You hear it everywhere, or at least I do:
“I wish I could just break up with the scale.”
“If only I could lose those last X [fill in the blank] pounds.”
“I wish that number didn’t define my day.”
“I wish I could be content with where I’m at.”
“I wish I didn’t have to count every last calorie, measure then scrutinize every last morsel of food I put into my mouth.”
Do any of the above statements resonate with you? If so, rest assured you’re not alone. These thoughts are running through minds of people everywhere. How do I know? For one, I’ve been on the receiving end of these comments first-hand: at the gym, the grocery store, the mall, out with friends. For two, I used to be one of them.
For years, I lived my life according to that number on the scale and *allowed* that number to define my day. That said, when I started lifting weights I knew the likelihood of me putting on some weight was, well, likely. To say that I was okay with the idea then of a few more LBS would be a flat out lie, but I knew that muscle had to weigh something and I wasn’t afraid of muscle. [And you shouldn’t be either! It’s a good look, IMO]. So, on July 5, 2012 a.k.a. training day #1, I made the *choice* to end my toxic relationship with the scale.
I didn’t weigh myself at all for the first six months after I started lifting as I knew myself well enough to know that any gain would send me over the edge (and also result in me quitting weights cold turkey—almost happened FYI) regardless of how good I may have looked or felt. Only once I was confident I had made amends with my body and moved beyond my disordered eating issues did I reintroduce the scale for the occasional check-in, which takes place now only once or twice a month.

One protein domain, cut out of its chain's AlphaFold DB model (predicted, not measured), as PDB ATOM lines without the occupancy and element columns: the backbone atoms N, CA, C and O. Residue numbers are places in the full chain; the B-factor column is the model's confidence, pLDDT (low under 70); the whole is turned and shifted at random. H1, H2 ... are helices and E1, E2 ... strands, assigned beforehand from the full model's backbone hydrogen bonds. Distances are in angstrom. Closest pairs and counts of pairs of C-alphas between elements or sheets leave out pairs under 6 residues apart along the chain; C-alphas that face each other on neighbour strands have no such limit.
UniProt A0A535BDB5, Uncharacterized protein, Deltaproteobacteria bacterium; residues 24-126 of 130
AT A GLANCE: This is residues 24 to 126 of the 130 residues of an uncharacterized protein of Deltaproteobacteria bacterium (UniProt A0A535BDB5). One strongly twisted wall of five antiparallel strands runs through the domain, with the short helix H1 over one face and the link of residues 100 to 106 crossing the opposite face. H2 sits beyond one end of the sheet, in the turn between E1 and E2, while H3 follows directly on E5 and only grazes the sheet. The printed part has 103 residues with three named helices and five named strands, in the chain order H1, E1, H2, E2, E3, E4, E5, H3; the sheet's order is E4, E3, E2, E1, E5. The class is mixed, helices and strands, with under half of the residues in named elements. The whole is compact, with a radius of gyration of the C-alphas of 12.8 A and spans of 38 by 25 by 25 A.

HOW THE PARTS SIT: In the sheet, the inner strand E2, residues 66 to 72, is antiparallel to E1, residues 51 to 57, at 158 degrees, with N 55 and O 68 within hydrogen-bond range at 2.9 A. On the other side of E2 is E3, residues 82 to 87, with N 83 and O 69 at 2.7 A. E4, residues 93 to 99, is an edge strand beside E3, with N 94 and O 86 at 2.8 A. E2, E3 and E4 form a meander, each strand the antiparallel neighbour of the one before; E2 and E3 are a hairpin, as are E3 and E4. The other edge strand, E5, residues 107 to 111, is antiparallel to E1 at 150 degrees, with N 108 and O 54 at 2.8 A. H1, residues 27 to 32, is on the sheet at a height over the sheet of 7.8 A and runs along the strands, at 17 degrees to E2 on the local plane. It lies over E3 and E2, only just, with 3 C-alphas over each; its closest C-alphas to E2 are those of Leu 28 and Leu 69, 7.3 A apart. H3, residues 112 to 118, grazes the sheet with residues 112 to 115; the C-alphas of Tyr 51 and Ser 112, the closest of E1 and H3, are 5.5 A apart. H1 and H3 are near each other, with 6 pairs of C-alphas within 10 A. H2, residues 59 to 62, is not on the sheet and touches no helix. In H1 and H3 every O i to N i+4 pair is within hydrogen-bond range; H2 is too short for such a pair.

That number used to stress me out in the worst way possible. And the pre-weigh anxiety? Forget it. I got myself so worked up over nothingness every time. Energy drain. Today, I’d take a few extra pounds any day if it meant a stronger, leaner physique. This was not the case a year ago. But today, that number’s just a number. I’ve accepted that weight will fluctuate some over the course of a day, and that your abs will never look as good at the end of the day as they do in the morning *sigh*… but that’s normal!! Ironically, in this last year when I’ve stressed least about my weight, I’ve actually leaned out (burned fat) and lost multiple clothing sizes without even trying. Say wha?! I was just as surprised myself when I went to change out my closet in between seasons. Sustainable nutrition and efficient exercise IS where it’s at 🙂
Below are some of the tools I used to help mend my unhealthy relationship with the scale. Feel free to share anything I didn’t mention that may have worked for you!
1. Practice NOT getting on the scale. It may sound trivial, but a habit is a habit for better or for worse. And just as my twice daily weigh-ins had become habit, so, too, would become abstaining from it.
2. Ask yourself, why. WHY does that number matter? HOW will you be any different X pounds (or sizes) from now? You lose the ten pounds, then what? Remember, that number only has as much significance as you *give* it.
3. Put it away, then bring it back. Physically remove the scale from view, at least initially. You know how you tell yourself NOT to do something, and then all you want to do is whatever that something is? Ha. That was me. My failed attempts at breaking up with the scale always began with me telling myself absolutely positively no weigh-ins, which, of course, resulted in me weighing myself more than ever. For me, out of sight meant [more] out of mind. After some time though, try returning it to its place and practice resisting the urge to weigh even when it’s there.